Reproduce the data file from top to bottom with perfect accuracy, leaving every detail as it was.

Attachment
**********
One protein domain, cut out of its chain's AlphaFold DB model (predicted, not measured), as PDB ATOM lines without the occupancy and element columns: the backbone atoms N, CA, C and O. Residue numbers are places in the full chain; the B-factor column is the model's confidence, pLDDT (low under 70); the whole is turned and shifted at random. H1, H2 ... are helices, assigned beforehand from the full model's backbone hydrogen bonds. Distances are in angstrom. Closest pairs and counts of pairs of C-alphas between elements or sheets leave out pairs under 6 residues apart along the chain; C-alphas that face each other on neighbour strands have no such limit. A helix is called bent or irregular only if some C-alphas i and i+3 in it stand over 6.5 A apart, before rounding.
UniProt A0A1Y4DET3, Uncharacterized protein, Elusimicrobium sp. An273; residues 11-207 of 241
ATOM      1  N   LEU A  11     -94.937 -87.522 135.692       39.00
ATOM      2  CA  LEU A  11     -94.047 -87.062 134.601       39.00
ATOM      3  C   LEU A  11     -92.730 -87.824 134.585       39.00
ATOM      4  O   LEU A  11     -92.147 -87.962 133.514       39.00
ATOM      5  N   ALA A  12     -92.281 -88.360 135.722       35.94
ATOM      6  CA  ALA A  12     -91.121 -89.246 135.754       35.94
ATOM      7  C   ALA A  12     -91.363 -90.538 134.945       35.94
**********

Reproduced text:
One protein domain, cut out of its chain's AlphaFold DB model (predicted, not measured), as PDB ATOM lines without the occupancy and element columns: the backbone atoms N, CA, C and O. Residue numbers are places in the full chain; the B-factor column is the model's confidence, pLDDT (low under 70); the whole is turned and shifted at random. H1, H2 ... are helices, assigned beforehand from the full model's backbone hydrogen bonds. Distances are in angstrom. Closest pairs and counts of pairs of C-alphas between elements or sheets leave out pairs under 6 residues apart along the chain; C-alphas that face each other on neighbour strands have no such limit. A helix is called bent or irregular only if some C-alphas i and i+3 in it stand over 6.5 A apart, before rounding.
UniProt A0A1Y4DET3, Uncharacterized protein, Elusimicrobium sp. An273; residues 11-207 of 241
ATOM      1  N   LEU A  11     -94.937 -87.522 135.692       39.00
ATOM      2  CA  LEU A  11     -94.047 -87.062 134.601       39.00
ATOM      3  C   LEU A  11     -92.730 -87.824 134.585       39.00
ATOM      4  O   LEU A  11     -92.147 -87.962 133.514       39.00
ATOM      5  N   ALA A  12     -92.281 -88.360 135.722       35.94
ATOM      6  CA  ALA A  12     -91.121 -89.246 135.754       35.94
ATOM      7  C   ALA A  12     -91.363 -90.538 134.945       35.94